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High schools revamp football fields with artificial playing surface
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Forsyth County News
Forsyth County's football teams will stake out some new turf this fall — literally.

The outdoor stadiums at all four county high schools are being resurfaced over the summer, as the grass fields are replaced with synthetic turf. Lambert High, set to open in 2009, will have a turf field from the start.

West Forsyth football coach Frank Hepler says that conducting coaching camps on turf convinced him it's superior to grass — in no small part because his joints felt a lot better at the end of the day.

"It was good on the legs. At the end of the day, your legs felt better than [on grass]," Hepler said.

The coach said he's noted a lot fewer injuries while coaching on turf during his time in Florida, something he attributes to the smooth, rubberized surface. Players aren't susceptible to the "rug burn" effect found from sliding on grass, and running on turf is less punishing than on the real thing.

"The kids bounce on it a little bit more and it's not as hard on their shins or their calves or their knees," Hepler said.

So far, North Forsyth's field has been completely resurfaced, and the field at West was expected to be finished by this weekend. The surfaces at Forsyth Central and South Forsyth are still in the early stages of the process.

The $2.5 million project is scheduled to be finished before football season begins, according to Jennifer Caracciolo, public information director for Forsyth County Schools. She said the project takes about 90 days for each individual field.

The school system hasn't been able to water the fields since last fall, Caracciolo said, due to watering restrictions. The life of the turf is estimated at 8-10 years, and watering won't be an issue, of course.

Dennis Stromie, athletic director at West, said the county had to find a way to keep fields in playable condition, with the continuing drought keeping outdoor watering off the table and multiple sports like lacrosse, track and field and soccer contributing to wear and tear on the surfaces.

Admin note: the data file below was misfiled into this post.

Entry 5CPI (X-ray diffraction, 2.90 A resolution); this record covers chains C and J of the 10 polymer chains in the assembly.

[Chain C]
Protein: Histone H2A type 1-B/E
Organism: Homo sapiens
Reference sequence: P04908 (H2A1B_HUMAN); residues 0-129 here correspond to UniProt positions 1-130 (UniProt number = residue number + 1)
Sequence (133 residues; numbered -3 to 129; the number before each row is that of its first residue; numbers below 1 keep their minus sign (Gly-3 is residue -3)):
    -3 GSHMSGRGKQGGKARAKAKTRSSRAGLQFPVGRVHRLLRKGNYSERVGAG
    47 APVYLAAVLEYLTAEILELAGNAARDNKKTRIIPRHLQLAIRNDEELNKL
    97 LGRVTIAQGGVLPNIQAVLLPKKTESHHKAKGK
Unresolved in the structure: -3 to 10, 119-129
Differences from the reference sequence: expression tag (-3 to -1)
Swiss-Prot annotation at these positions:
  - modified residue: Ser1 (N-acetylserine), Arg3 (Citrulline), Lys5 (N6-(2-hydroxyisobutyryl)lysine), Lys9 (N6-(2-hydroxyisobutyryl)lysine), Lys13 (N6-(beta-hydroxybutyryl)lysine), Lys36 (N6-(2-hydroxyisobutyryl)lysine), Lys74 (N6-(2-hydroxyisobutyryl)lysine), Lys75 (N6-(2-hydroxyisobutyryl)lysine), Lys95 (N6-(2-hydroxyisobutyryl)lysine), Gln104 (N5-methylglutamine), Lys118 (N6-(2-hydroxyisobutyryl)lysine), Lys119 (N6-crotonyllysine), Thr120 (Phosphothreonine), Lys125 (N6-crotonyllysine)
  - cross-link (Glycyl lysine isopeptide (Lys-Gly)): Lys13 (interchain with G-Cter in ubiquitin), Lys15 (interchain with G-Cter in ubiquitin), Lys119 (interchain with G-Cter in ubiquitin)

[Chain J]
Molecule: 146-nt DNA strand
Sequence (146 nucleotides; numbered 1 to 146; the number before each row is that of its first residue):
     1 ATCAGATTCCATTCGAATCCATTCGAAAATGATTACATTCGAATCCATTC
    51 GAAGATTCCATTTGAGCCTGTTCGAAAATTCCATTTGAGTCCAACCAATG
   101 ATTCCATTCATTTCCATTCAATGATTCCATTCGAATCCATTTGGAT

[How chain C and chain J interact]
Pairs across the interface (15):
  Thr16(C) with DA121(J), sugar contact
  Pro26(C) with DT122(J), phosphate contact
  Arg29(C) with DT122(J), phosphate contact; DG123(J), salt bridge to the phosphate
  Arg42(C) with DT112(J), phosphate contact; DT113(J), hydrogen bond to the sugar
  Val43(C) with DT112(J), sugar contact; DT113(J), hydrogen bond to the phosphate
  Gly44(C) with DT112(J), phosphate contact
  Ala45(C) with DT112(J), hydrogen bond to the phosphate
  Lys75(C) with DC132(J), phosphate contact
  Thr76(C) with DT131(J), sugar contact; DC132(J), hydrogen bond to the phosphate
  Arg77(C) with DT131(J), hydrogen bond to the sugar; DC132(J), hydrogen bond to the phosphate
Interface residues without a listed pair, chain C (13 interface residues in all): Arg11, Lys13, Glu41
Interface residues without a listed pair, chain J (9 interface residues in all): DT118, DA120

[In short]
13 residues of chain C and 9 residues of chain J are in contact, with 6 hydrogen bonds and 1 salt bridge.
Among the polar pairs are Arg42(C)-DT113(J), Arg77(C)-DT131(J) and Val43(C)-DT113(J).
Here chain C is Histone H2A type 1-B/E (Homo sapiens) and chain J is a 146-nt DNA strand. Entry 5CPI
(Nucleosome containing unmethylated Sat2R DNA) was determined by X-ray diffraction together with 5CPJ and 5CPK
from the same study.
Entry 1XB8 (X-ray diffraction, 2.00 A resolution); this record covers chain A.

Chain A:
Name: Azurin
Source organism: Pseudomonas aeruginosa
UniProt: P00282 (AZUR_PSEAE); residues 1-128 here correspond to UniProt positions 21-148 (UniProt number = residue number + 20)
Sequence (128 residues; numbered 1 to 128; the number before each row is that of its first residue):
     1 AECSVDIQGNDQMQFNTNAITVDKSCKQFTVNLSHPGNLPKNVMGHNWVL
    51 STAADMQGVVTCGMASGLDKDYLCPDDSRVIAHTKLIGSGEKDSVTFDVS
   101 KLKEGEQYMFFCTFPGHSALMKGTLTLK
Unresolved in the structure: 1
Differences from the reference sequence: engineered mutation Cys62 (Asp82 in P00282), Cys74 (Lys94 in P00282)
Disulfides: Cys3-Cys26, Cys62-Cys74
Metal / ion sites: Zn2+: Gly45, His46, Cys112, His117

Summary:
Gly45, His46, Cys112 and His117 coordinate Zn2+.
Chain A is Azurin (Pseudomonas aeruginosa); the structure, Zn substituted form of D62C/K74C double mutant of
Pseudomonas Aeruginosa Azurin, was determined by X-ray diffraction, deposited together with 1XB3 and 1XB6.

"What are you going to do? Play football on dirt [when the grass dies]? I don't think anybody sees the drought restrictions easing up at all," Stromie said.

With only a handful of schools in the county, it was an easier decision to provide funding for turf county-wide — instead of letting each school make the decision — than might be the case in larger surrounding counties, Stromie said.

Another big reason for the project is maintenance costs, Caracciolo explained.

"We currently spend $35,000 per field to maintain them — for eight years, this would cost us $1,117,600 per field. This option is long-term more fiscally responsible," she said.

The re-surfacing project was paid for with capital improvement funds from voter-approved referendums, Caracciolo said, which will free up more tax revenue which would have gone toward field maintenance.

Hepler also noted that booster clubs won't need to spend money continually painting field line markers and logos on the new surfaces.

A big in-game consideration, according to Hepler, is that the weather matters less on turf. His junior varsity played Etowah on turf in the rain last year and won. While holding onto the ball and tackling players is always tricky in the rain, there's no worry about the field becoming a muddy soup below your feet.

"You want the kids to go out and be able to play on an even playing field, so to speak ... and not have to worry about the mud and the things that could happen in the rain," he said.

Stromie said turf fields make his job as AD easier, too. Outside of lightning, there's no worry that a game might be canceled, and no uncertain communication with visiting teams to reach a decision on whether or not to play.

"It can rain real hard, and then you can turn right back around and get right on it and start playing," Stromie said. "Even if you've got a game scheduled that night and it's raining up to 3, 4, 5:00 in the evening and raining hard, you're still going to be able to play the game ... reasonably, with no impact from the weather."

As the former athletic director at Parkview, Stromie has walked onto the field at the Georgia Dome plenty of times for state playoff games, and he says that local athletes will be playing games on surfaces very similar to the Atlanta Falcons' this fall.

"It's very, very similar to that," Stromie said.

Sports editor Jared Putnam contributed to this article.